- The Washington Times - Saturday, November 1, 2008

HIGHLAND, Ind. | Flush with cash and confidence, Sen. Barack Obama’s presidential campaign will run ads in Georgia, North Dakota and even Arizona, seeking to expand the playing field to Sen. John McCain’s home state in the final days of the race.

The stunning move comes as polls show a tightening race in Arizona and renewed opportunities in the other two traditionally Republican red states where Mr. Obama had earlier scaled down his campaign efforts.

“Early vote is going extremely well in Georgia,” Obama campaign manager David Plouffe told reporters Friday. “If we win it, we win it narrowly. We think we see a pathway here. … We assume it´s going to be close.”

But McCain campaign manager Rick Davis derided Mr. Obama’s moves to expand the map: “We encourage them to pick other states that we intend to win” to spend their money.

Trailing in battleground states across the country — although some new polls show some large gaps closing a bit — Mr. Davis predicted a surprise comeback in the final hours before Tuesday.

“We are pretty jazzed up about what we are seeing in the movement of this election,” Mr. Davis told reporters on a conference call.

“Obviously, we’ve had a lot of ups and downs in the course of this race, and the one that has been the standard that the McCain campaign has created is that we fight back. We are witnessing, I believe, probably one of the greatest comebacks that you’ve seen since John McCain won the primary,” he said.

Mr. McCain himself, campaigning in Ohio, hammered Mr. Obama as a die-hard member of the hard-core liberal left, painting him as an extremist so far removed from mainstream America that he is even more liberal than a self-acknowledged socialist.

“Senator Obama began his campaign in the liberal left lane of politics and has never left it. It’s not an accident that he’s the most liberal senator in the United States Senate, more liberal than a senator who used to call himself a socialist,” said Mr. McCain, referring to Sen. Bernard Sanders, an independent from Vermont.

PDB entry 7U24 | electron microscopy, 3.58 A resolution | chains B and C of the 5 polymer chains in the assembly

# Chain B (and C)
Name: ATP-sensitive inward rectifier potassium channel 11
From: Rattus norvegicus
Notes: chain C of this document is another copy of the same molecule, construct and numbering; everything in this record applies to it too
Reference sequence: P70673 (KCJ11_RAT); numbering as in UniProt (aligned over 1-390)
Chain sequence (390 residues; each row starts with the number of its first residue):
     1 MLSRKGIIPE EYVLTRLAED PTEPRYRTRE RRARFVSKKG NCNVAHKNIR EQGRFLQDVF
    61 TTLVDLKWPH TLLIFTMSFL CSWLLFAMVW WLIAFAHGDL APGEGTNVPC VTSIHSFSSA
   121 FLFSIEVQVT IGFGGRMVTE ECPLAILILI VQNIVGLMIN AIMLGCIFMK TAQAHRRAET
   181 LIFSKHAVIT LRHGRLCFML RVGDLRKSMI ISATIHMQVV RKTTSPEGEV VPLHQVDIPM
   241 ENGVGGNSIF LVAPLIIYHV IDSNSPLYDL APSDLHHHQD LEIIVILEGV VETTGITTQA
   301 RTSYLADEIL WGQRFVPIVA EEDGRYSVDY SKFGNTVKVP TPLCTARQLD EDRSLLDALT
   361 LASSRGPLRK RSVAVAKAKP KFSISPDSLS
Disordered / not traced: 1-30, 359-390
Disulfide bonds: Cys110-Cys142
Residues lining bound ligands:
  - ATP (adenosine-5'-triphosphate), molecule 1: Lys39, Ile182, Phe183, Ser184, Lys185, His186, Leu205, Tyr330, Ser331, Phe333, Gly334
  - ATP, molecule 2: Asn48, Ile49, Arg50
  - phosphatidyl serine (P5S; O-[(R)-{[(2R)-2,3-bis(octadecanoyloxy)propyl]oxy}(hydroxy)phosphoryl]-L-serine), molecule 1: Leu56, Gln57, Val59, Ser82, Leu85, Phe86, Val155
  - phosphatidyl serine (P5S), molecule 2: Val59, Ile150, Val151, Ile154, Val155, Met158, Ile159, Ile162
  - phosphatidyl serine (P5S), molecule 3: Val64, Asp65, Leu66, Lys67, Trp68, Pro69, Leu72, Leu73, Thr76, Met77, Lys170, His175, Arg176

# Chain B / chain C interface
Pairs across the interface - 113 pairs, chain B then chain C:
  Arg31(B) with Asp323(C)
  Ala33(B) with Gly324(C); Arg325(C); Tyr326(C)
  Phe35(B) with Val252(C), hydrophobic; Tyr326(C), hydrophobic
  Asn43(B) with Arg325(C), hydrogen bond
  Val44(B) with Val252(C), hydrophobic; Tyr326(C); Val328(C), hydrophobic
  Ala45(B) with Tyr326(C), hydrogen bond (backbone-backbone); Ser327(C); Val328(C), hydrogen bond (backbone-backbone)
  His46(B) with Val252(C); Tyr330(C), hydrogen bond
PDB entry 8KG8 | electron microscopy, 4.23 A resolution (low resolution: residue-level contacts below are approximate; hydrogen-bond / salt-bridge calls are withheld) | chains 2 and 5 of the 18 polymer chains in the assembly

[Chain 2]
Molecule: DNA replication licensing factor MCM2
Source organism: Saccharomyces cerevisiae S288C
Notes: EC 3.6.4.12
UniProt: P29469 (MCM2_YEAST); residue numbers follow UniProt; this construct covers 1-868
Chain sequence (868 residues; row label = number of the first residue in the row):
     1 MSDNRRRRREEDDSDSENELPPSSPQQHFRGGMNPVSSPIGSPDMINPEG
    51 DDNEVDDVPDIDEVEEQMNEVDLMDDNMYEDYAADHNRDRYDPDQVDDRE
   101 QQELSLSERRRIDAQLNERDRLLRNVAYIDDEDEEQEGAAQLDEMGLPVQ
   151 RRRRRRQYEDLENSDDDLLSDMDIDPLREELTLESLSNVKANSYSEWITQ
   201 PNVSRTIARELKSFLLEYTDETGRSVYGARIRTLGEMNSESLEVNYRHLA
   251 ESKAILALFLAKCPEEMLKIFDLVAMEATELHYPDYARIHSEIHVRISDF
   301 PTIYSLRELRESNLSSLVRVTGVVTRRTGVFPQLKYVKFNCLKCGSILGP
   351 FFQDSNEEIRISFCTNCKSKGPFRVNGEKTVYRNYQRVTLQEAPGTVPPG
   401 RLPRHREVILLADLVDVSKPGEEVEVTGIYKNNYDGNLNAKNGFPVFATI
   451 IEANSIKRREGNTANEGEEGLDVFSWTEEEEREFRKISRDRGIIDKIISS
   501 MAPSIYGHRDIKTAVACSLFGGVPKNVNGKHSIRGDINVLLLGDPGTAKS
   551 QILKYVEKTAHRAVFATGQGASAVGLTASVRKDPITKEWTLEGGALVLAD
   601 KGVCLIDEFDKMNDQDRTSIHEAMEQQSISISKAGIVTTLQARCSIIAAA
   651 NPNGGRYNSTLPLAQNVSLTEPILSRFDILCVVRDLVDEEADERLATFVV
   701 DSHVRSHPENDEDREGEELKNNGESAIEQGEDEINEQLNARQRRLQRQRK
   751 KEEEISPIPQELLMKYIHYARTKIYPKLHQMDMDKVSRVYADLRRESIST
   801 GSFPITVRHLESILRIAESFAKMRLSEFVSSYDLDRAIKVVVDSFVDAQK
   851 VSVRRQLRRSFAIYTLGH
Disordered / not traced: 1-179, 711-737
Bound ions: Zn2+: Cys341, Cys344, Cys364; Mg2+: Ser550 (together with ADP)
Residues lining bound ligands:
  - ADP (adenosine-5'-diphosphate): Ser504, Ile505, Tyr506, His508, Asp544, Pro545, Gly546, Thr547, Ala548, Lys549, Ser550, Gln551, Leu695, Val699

Mr. McCain rolled out some new firepower — former New York City Mayor Rudolph W. Giuliani at his first stop in Haverton, Ohio, and California Gov. Arnold Schwarznegger at his last, in Columbus.

The California governor drew thunderous applause when he appeared at a large arena in Columbus with the Republican presidential nominee.

“You look all pumped up, you look ready to elect John McCain president of the United States,” he told the crowd of thousands.

Mr. Schwarznegger holds an annual body-building competition in Ohio, and he said for the next one, “I want to invite Senator Obama.

“He needs to do something about those skinny legs. We’re going to make him do some squats, and then we’re go and give him some bicep curls to beef up those skinny little arms. But if he only could do something about putting some meat on his ideas.”

The Austrian-born actor-turned-politician said he left Europe as it moved toward socialism, and he said he found abundant opportunity in America.

“Now Senator Obama says that he wants to pursue the same ‘spread-the-wealth’ ideas Europe had decades ago,” he said, alluding to the famous rope line conversation Mr. Obama had with “Joe the Plumber” Wurzelbacher.

Mr. Obama, meanwhile, began his final crisscross of the country Friday, telling voters in Iowa and Indiana he needs them to work hard through the weekend and show up at the polls, then he headed to Nevada and Colorado for Saturday rallies.